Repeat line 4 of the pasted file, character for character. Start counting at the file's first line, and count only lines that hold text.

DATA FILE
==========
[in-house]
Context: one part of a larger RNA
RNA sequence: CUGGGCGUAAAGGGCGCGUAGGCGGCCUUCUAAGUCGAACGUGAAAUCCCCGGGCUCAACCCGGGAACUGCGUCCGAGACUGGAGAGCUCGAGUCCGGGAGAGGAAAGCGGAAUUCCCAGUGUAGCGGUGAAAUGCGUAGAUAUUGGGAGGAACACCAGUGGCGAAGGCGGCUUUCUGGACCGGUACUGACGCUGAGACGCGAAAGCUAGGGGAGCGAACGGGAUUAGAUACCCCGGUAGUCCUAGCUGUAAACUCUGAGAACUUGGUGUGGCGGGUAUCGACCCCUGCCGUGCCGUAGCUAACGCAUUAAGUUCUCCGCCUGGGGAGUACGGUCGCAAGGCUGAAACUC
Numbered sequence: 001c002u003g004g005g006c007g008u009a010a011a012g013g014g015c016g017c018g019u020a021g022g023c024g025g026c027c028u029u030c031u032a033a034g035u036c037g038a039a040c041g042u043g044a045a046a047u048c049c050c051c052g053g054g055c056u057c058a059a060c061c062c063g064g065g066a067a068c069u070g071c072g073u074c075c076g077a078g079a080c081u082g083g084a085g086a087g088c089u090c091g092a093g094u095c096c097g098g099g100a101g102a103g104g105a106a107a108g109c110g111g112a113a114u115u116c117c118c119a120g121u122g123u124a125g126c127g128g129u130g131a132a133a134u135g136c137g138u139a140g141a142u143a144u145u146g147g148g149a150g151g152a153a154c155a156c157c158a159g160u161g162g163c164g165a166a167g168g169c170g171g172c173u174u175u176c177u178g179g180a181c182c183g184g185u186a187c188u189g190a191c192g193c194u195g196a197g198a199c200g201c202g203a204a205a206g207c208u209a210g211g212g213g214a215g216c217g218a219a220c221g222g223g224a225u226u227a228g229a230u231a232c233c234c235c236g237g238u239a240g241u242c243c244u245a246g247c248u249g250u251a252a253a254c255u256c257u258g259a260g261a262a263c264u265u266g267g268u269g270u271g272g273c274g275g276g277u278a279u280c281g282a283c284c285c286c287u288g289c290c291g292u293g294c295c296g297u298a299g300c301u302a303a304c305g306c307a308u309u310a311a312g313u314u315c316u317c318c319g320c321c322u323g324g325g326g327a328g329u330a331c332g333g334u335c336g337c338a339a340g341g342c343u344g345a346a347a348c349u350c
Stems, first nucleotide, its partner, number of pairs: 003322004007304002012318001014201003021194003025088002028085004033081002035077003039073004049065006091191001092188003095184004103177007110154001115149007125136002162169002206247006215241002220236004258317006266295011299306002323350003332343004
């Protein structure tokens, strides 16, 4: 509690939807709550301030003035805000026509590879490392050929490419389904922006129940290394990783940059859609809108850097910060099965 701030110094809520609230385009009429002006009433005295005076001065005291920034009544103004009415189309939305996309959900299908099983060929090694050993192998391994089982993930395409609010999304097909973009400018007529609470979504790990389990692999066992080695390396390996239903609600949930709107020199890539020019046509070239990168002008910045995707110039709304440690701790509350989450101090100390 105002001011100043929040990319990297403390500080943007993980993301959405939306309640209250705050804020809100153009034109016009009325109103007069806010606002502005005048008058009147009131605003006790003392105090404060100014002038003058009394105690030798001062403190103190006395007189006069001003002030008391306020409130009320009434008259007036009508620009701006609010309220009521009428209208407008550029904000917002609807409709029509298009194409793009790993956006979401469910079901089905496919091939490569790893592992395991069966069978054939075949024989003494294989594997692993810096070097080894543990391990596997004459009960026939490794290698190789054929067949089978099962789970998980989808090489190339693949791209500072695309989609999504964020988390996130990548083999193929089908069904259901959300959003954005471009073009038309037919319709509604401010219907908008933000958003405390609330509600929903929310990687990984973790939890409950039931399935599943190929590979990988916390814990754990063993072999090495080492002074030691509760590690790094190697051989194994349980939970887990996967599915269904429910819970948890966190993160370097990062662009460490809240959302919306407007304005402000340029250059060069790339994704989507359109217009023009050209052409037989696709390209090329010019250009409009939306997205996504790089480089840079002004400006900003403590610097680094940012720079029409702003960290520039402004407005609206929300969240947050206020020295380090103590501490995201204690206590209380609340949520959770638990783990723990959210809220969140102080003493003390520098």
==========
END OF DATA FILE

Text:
Numbered sequence: 001c002u003g004g005g006c007g008u009a010a011a012g013g014g015c016g017c018g019u020a021g022g023c024g025g026c027c028u029u030c031u032a033a034g035u036c037g038a039a040c041g042u043g044a045a046a047u048c049c050c051c052g053g054g055c056u057c058a059a060c061c062c063g064g065g066a067a068c069u070g071c072g073u074c075c076g077a078g079a080c081u082g083g084a085g086a087g088c089u090c091g092a093g094u095c096c097g098g099g100a101g102a103g104g105a106a107a108g109c110g111g112a113a114u115u116c117c118c119a120g121u122g123u124a125g126c127g128g129u130g131a132a133a134u135g136c137g138u139a140g141a142u143a144u145u146g147g148g149a150g151g152a153a154c155a156c157c158a159g160u161g162g163c164g165a166a167g168g169c170g171g172c173u174u175u176c177u178g179g180a181c182c183g184g185u186a187c188u189g190a191c192g193c194u195g196a197g198a199c200g201c202g203a204a205a206g207c208u209a210g211g212g213g214a215g216c217g218a219a220c221g222g223g224a225u226u227a228g229a230u231a232c233c234c235c236g237g238u239a240g241u242c243c244u245a246g247c248u249g250u251a252a253a254c255u256c257u258g259a260g261a262a263c264u265u266g267g268u269g270u271g272g273c274g275g276g277u278a279u280c281g282a283c284c285c286c287u288g289c290c291g292u293g294c295c296g297u298a299g300c301u302a303a304c305g306c307a308u309u310a311a312g313u314u315c316u317c318c319g320c321c322u323g324g325g326g327a328g329u330a331c332g333g334u335c336g337c338a339a340g341g342c343u344g345a346a347a348c349u350c